The Most Jewish Song of All
What makes a song Jewish? Does it need to be written or sung by a Jewish artist? Or have a Jewish theme (whatever that means), or tell an Old Testament story, or at least make reference to Jewish food or include a Hebrew/Yiddish phrase?
Everyone is going to answer this question differently, but the folks over at The Forward have taken a shot at establishing a Jewish musical canon with “The 150 Greatest Jewish Pop Songs of All Time,” a list determined by a poll of writers and musicians, accompanied by a series of essays unpacking some of the songs, artists, and storylines that emerged along the way.
It’s probably no surprise to anyone that Bob Dylan and Leonard Cohen have the most titles included on the list (eight songs each) and occupy the number one and two slots with “Highway 61 Revisited” and “You Want It Darker.” These two Jewish icons – who both famously explored other faiths, as well – are closely trailed by Lou Reed (seven songs, counting both solo work and Velvet Underground tracks) and Paul Simon with five. There’s an impressive showing from punk bands too (14 or so songs on the list, depending on who you count in the genre), which maybe isn’t a shock, either; there’s even a book on that subject, Steven Lee Beeber’s The Heebie Jeebies at CBGB’s: A Secret History of Jewish Punk.
But to the credit of the team behind this list, there are plenty of unexpected picks, too, that go beyond the likes of Neil Diamond or the Beastie Boys or even Haim, from Dua Lipa’s “Garden” to Metallica’s “Creeping Death” and Dion’s “Little Diane.” Drake turns up at number 79 with “Still Drake” and mercifully, Adam Sandler’s “The Chanukah Song” only placed in the 69th slot.
I was one of the voters asked to submit my picks for the list, and I’m generally pleased that most of mine made the cut. I did my job if I helped push Parliament’s “Flash Light” (George Clinton – Dr. Funkenstein himself – says that the chant in the middle of the song is a melody he remembered hearing at a bar mitzvah) and Rush’s “Red Sector A,” (based on Geddy Lee’s parents’ experiences in the concentration camps) into the mix. It pains me, though, that there wasn’t enough momentum behind MF Doom’s “Rap Snitch Knishes.” And I sheepishly admit to voting for the Black Eyed Peas’ inescapable atrocity “I Gotta Feeling”: It’s infuriatingly annoying, but you have to respect the genius of seeing a market opportunity in the bar mitzvah space that could be filled just by adding “mazel tov” to the chorus. (DJ Hesta Prynn, formerly of the hip-hop group Northern State, contributed an essay about the ascendance of that song.)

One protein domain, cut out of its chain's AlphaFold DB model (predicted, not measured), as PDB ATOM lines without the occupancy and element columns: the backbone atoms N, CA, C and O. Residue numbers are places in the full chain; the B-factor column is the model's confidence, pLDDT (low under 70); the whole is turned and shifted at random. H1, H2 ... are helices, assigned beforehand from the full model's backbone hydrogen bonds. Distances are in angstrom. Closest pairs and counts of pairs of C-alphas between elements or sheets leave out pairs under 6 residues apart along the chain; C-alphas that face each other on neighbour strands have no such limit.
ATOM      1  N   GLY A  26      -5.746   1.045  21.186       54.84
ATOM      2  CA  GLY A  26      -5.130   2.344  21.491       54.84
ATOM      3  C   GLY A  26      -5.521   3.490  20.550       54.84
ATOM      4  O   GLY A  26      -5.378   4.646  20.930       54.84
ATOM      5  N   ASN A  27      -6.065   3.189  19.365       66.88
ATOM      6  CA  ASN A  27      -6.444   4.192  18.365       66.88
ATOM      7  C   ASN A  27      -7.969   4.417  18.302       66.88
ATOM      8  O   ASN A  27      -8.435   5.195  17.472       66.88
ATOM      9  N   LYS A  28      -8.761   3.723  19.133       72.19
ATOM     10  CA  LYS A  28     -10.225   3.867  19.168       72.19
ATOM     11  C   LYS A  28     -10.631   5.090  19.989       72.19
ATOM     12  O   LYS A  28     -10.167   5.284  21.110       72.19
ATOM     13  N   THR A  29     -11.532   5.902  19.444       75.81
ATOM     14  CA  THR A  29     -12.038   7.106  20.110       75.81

So what makes a song Jewish to you? Does this list make you rethink the concept at all? Do we need to move past the Greatest Rock Generation singer-songwriters as the primary definition of this territory? The Forward is soliciting reader response for a future post, so send your thoughts to firstname.lastname@example.org.
When I wrote my book The Holy or the Broken, about the song “Hallelujah” (only number 37 on the Forward list – maybe too obvious?), Rabbi Ruth Gan Kagan of Jerusalem’s Nava Tehila synagogue told me that she added the song to her Yom Kippur service specifically because of its ambiguity and challenge to God. “It’s not a hymn of the believer,” she said, “it’s a hymn of the one who is full of doubt, a hymn of the heretic…that confusion is good, and it works better to admit that.” So don’t worry if you can’t answer whether a particular song is Jewish or not. That probably makes it the most Jewish song of all.
Alan Light is the co-host of the daily music talk show “Debatable” on SiriusXM. A longtime music journalist and author, he is the former Editor-in-Chief of Vibe and Spin magazines.